Collagen Type II enhances chondrogenic differentiation in agarose-based modular microtissues

Ramkumar Tiruvannamalai Annamalai, David R. Mertz, Ethan L.H. Daley, Jan P. Stegemann

Research output: Contribution to journalArticlepeer-review

55 Scopus citations


Background aims Cell-based therapies have made an impact on the treatment of osteoarthritis; however, the repair and regeneration of thick cartilage defects is an important and growing clinical problem. Next-generation therapies that combine cells with biomaterials may provide improved outcomes. We have developed modular microenvironments that mimic the composition of articular cartilage as a delivery system for consistently differentiated cells. Methods Human bone marrow–derived mesenchymal stem cells (MSC) were embedded in modular microbeads consisting of agarose (AG) supplemented with 0%, 10% and 20% collagen Type II (COL-II) using a water-in-oil emulsion technique. AG and AG/COL-II microbeads were characterized in terms of their structural integrity, size distribution and protein content. The viability of embedded MSC and their ability to differentiate into osteogenic, adipogenic and chondrogenic lineages over 3 weeks in culture were also assessed. Results Microbeads made with <20% COL-II were robust, generally spheroidal in shape and 80 ± 10 µm in diameter. MSC viability in microbeads was consistently high over a week in culture, whereas viability in corresponding bulk hydrogels decreased with increasing COL-II content. Osteogenic differentiation of MSC was modestly supported in both AG and AG/COL-II microbeads, whereas adipogenic differentiation was strongly inhibited in COL-II containing microbeads. Chondrogenic differentiation of MSC was clearly promoted in microbeads containing COL-II, compared with pure AG matrices. Conclusions Inclusion of collagen Type II in agarose matrices in microbead format can potentiate chondrogenic differentiation of human MSC. Such compositionally tailored microtissues may find utility for cell delivery in next-generation cartilage repair therapies.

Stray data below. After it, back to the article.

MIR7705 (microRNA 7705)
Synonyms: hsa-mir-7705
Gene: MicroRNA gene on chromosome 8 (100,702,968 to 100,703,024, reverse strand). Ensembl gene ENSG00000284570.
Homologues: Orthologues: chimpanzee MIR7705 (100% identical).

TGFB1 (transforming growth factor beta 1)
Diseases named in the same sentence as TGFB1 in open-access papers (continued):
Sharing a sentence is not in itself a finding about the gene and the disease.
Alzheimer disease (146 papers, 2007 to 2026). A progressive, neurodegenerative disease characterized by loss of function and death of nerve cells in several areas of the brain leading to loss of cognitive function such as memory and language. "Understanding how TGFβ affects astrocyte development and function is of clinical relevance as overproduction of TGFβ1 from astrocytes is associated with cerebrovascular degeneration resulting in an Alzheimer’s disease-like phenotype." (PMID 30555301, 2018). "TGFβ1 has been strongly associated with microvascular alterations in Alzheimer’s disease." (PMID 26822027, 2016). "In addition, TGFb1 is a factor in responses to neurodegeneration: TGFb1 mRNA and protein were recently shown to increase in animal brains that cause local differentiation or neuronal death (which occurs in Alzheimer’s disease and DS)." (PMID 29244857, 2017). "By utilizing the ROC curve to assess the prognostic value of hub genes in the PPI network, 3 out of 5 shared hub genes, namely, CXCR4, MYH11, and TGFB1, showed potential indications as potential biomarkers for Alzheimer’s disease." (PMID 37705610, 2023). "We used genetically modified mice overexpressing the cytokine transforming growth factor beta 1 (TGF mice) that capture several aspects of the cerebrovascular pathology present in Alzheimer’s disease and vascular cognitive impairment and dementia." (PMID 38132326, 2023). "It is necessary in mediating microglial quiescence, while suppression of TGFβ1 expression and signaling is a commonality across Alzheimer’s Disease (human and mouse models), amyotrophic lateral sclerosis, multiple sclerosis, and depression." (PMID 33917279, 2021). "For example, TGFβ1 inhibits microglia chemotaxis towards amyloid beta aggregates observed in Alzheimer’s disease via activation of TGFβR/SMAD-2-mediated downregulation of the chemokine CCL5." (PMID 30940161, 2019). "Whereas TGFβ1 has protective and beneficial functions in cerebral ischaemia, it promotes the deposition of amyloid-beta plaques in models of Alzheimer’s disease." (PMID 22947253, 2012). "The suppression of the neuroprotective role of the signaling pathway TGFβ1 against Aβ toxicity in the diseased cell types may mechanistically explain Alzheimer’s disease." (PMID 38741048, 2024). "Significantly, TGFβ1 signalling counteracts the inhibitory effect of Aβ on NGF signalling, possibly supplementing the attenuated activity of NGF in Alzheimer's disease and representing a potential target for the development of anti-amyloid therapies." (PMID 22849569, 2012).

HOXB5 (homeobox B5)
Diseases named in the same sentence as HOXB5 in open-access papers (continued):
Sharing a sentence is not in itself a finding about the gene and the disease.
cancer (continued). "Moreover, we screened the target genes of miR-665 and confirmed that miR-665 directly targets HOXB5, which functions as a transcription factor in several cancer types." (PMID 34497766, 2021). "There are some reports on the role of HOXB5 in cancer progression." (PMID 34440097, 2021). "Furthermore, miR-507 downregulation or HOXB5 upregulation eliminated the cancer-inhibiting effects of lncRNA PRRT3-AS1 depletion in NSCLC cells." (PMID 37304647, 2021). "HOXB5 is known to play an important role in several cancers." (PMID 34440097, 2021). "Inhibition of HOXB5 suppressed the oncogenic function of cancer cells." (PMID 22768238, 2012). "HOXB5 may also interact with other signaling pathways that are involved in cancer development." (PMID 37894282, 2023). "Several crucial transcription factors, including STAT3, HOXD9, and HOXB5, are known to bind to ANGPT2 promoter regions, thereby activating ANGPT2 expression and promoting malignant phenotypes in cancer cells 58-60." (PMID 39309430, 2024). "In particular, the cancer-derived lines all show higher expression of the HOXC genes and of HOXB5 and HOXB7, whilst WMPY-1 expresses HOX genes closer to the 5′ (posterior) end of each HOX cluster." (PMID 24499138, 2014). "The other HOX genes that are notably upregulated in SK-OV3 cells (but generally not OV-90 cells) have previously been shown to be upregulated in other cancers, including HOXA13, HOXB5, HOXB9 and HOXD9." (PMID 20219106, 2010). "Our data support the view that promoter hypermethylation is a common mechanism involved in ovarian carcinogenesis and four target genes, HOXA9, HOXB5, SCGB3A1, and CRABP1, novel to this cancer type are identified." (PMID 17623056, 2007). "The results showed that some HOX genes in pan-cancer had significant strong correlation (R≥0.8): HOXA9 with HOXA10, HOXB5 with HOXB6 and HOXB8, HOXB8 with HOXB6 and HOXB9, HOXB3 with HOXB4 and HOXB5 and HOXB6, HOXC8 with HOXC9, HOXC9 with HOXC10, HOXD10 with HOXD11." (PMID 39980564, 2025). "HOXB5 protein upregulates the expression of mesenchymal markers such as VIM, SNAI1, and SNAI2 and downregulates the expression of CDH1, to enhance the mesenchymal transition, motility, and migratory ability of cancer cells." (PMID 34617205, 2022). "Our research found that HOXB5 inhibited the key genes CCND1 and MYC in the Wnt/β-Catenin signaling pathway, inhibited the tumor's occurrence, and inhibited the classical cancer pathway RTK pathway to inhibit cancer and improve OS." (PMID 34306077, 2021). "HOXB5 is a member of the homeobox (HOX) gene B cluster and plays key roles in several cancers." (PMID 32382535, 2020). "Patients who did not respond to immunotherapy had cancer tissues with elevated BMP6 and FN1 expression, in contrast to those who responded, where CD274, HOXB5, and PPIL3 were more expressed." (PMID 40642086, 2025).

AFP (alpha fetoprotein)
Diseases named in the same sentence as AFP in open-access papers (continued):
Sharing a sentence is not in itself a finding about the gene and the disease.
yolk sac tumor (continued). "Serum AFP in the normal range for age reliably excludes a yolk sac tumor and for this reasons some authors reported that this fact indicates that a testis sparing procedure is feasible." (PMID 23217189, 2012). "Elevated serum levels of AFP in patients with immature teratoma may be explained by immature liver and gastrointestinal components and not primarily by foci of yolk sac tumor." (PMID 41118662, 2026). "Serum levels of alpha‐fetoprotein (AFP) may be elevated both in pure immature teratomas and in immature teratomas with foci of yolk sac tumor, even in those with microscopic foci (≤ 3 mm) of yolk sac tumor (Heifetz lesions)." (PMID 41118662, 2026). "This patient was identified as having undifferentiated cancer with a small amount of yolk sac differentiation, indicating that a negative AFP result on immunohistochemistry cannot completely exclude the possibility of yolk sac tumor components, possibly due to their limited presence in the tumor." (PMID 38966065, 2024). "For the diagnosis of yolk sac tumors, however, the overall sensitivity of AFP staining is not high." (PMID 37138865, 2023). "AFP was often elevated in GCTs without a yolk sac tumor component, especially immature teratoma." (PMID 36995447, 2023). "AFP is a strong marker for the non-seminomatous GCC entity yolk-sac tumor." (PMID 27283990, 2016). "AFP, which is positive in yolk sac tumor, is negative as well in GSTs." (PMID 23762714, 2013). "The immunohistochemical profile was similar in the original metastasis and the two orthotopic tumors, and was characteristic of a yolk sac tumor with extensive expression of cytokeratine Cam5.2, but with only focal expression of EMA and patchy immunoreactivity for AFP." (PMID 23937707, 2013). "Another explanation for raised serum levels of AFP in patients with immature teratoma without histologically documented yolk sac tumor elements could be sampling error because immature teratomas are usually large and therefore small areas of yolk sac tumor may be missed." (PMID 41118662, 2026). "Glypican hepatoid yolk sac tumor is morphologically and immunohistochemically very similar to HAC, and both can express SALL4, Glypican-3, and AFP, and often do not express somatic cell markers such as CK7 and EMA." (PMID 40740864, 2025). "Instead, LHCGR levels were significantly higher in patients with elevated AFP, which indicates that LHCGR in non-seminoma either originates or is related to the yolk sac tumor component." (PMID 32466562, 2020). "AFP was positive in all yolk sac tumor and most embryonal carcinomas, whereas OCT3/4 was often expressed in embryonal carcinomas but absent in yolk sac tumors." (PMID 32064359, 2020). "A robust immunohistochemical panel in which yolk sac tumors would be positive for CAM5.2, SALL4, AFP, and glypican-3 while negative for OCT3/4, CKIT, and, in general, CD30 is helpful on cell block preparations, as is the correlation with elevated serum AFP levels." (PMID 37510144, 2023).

Original languageEnglish
Pages (from-to)263-277
Number of pages15
Issue number2
StatePublished - 2016

Bibliographical note

Publisher Copyright:
© 2015 International Society for Cellular Therapy


  • Agarose
  • Biomaterials
  • Cartilage tissue engineering
  • Chondrogenesis
  • Collagen
  • Mesenchymal stromal cells
  • Microencapsulation
  • Modular tissue engineering

ASJC Scopus subject areas

  • Genetics(clinical)
  • Transplantation
  • Oncology
  • Cancer Research
  • Immunology and Allergy
  • Cell Biology
  • Immunology


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